IMPACT Edition

After three years of county officials and local police ignoring complaints, Miami New Times reported on the squalid conditions experienced by scores of sex offenders who, due to city and county residency restrictions, had no place to live but in a filthy tent city with no bathrooms or running water, near train tracks outside Hialeah. Two weeks later, Miami-Dade County Homeless Trust workers, city officials and police officers visited the site and subsequently announced they’d close the camp, which one called a “sanitation and security nightmare,” Miami New Times reports, and work to find housing for the more than 300 sex offenders who had registered it as their domicile—one of a few places available to them after a 2005 ordinance banned sex offenders from living with 2,500 feet of schools, day cares, churches, etc.

Closing the camp was not only seen as a long-overdue act of mercy for the individuals who lived there, but as a long-overdue measure to protect businesses in the neighborhood, which had for years complained that the squatters and the mess they created were having a stifling effect on their businesses.

For many years, the alternative newsmedia has extensively covered survivors of domestic violence, and the difficulties many face breaking the cycle and recovering from the abuse. There’s certainly ample justification for punishing aggressors—but perhaps there’s room for treatment, too. East Bay Express profiled Men Creating Peace, a nonprofit in Oakland, California that offers a 52-week, three-phase program for domestic violence offenders and men struggling with anger issues. It also offers the program in a local prison. EBE reports that, to participate, each man must agree with two statements: “I have been abusive to myself and others” and “I am willing to stop my abuse to myself and others.”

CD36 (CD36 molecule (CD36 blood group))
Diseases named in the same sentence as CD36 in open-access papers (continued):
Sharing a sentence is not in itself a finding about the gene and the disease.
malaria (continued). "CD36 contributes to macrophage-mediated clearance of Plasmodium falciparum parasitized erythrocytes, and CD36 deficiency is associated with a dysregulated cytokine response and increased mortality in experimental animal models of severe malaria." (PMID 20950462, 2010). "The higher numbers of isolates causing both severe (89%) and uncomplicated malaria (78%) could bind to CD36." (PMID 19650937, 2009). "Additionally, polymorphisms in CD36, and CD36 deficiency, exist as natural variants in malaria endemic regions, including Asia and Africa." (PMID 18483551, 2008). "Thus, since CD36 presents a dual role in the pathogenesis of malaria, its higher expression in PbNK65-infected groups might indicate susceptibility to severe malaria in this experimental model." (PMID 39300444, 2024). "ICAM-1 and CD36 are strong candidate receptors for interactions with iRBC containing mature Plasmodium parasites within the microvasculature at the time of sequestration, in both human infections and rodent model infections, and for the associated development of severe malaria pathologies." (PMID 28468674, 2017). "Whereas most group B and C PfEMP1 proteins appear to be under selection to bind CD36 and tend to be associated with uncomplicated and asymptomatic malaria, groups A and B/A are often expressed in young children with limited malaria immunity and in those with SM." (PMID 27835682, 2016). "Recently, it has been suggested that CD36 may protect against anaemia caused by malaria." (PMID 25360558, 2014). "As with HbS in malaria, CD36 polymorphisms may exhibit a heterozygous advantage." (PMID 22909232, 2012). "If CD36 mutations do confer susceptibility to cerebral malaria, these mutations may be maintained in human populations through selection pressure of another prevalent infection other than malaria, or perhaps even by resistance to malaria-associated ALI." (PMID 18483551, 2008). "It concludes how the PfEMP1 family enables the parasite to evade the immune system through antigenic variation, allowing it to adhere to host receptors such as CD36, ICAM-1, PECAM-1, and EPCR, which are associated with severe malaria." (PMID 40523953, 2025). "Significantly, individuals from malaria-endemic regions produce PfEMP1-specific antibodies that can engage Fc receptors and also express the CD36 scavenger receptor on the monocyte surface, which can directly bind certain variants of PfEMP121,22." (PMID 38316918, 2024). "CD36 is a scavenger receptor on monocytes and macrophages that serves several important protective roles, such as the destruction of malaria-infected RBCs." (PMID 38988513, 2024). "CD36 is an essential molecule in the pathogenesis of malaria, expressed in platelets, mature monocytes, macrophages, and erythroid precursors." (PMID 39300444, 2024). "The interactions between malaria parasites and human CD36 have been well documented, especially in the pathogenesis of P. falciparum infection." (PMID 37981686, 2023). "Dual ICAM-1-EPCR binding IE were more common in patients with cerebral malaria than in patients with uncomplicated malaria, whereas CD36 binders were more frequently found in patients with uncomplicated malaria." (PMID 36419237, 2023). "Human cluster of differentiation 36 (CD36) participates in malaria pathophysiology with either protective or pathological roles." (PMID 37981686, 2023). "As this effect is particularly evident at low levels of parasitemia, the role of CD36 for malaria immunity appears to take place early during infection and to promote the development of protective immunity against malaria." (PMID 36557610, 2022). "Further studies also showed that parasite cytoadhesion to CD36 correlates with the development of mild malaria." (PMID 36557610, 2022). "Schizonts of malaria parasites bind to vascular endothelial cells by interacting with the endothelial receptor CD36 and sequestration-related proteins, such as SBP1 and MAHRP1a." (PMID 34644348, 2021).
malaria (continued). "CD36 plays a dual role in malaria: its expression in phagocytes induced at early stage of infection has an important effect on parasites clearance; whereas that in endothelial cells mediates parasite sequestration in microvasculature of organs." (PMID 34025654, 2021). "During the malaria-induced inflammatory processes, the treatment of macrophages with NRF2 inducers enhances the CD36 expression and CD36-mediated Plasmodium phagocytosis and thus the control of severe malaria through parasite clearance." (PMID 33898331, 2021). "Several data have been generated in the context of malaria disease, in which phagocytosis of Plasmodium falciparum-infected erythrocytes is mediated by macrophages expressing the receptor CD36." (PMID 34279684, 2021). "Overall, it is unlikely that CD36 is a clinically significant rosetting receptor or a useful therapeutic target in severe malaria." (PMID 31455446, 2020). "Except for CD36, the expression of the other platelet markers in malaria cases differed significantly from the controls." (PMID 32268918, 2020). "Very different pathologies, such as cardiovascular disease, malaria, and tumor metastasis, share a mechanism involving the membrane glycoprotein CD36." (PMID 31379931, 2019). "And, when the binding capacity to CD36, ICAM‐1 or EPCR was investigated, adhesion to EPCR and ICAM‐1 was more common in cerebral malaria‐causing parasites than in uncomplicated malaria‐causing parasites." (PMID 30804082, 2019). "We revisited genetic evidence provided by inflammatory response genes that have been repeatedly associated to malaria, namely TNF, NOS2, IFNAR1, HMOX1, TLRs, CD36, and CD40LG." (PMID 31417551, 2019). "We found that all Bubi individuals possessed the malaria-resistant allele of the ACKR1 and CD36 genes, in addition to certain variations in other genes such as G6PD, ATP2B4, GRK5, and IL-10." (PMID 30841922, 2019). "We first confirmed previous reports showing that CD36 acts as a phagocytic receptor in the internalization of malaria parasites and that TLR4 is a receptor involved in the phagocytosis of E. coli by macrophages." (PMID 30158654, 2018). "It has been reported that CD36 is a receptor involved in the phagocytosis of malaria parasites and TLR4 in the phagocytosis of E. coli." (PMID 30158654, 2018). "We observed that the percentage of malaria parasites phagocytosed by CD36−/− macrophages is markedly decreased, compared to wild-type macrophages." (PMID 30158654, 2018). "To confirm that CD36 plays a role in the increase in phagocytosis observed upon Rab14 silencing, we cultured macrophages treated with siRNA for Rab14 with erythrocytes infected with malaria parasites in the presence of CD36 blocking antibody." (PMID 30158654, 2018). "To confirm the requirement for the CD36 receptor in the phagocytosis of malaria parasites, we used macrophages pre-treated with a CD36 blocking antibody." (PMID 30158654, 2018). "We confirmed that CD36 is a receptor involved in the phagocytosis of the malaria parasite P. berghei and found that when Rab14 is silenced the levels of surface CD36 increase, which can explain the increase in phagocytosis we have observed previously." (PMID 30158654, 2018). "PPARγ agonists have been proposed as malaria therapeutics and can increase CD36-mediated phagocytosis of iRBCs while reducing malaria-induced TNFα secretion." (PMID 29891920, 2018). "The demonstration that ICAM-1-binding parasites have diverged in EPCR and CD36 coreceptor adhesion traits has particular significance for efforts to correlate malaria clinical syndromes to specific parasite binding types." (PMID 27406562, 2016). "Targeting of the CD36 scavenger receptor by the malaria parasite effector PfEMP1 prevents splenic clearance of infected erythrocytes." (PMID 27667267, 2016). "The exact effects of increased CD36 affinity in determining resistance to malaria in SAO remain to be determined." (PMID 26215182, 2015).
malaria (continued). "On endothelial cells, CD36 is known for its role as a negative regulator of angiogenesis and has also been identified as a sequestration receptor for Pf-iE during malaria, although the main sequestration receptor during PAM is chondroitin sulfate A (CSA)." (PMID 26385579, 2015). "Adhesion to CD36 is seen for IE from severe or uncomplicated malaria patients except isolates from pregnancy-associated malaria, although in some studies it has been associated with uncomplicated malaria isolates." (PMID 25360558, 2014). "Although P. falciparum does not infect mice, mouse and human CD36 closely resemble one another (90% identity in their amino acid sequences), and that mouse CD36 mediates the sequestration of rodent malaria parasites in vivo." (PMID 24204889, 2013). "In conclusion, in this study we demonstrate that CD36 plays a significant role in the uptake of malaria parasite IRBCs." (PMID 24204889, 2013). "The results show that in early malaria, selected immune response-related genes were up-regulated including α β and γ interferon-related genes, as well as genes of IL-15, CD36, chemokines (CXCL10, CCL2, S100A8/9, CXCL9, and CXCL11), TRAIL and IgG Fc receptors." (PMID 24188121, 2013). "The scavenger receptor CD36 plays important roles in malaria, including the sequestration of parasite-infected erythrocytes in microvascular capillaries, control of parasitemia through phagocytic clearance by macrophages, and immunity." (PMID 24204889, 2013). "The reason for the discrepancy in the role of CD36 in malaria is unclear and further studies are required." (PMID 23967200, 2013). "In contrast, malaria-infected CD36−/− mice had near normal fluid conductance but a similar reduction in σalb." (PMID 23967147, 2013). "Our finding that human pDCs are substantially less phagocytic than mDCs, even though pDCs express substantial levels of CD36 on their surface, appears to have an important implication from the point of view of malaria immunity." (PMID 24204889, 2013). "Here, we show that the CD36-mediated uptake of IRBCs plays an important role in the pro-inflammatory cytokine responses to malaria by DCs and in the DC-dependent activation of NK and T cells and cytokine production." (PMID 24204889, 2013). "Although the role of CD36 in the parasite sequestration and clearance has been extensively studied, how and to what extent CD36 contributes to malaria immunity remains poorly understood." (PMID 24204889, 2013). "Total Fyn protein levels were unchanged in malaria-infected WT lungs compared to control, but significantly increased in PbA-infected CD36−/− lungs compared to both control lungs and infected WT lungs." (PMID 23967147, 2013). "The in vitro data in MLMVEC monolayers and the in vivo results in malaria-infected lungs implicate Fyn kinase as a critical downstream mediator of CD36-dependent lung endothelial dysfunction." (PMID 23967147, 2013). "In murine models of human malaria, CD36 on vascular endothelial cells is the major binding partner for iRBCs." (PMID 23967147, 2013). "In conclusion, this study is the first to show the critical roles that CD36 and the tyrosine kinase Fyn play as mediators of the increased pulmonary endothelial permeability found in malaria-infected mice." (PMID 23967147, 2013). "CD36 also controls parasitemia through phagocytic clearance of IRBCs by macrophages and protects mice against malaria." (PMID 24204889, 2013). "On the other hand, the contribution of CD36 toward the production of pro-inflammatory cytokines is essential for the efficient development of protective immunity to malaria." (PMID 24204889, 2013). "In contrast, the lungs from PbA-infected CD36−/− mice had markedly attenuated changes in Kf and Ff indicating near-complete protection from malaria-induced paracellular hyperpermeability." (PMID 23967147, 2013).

In the program, men identify different forms of violence, work on reconnecting with themselves and becoming more skilled at intimacy and communication, addressing co-dependency, unhealthy relationships and creating strategies for the future.

Well, ‘take one down’ would be more accurate. As citizens from across North Carolina called for Confederate monuments to be removed from public spaces, one group in Durham literally took matters into their own hands. In August, protesters there tore down a Confederate monument in response to the violence in Charlottesville. Indy Week noted that North Carolina Governor Roy Cooper condemned the action, but not the result, saying there was “a better way” to effect their desires. Cooper later called for the removal of all such monuments and urged the state historical commission to relocate three monuments on state capitol grounds. The commission demurred until April.

After the year that we’ve had, it’s really not too surprising that there’s a growing movement of “preppers,” aka survivalists, preparing for the coming apocalypse. Planet Jackson Hole climbed down in the bunker of one such individual, who estimates that, for his family of four, he’s dumped a cool half-million dollars into a hole in the ground. And by ‘hole,’ we mean a state-of-the-art survival unit complete with a three-month supply of water, a massive generator and a top-notch septic system.

Even more fascinating than the preppers’ strategies for surviving the collapse of society, nuclear war, a meteorite, plague, etc., even more entrancing than the variety of ways in which they believe humankind will meet its doom in the very near future, is a little-known movement called American Redoubt. American Redoubt was started by James Wesley, Rawles (PJH notes, “Yes, that comma is there on purpose. Sir Rawles is a stylish guy.”), a former U.S. Army Intelligence officer, who penned an essay urging conservative Christians and Jews to create their own survivalist areas or, as he put it, “a conscious retrenchment into safe haven states.” Rawles suggested Montana, Idaho and Wyoming as well as adjacent areas in Oregon and Washington and urged his fellow conservatives to relocate to these places to “create a safe zone for conservatives who shared the same moral framework,” PJH writes.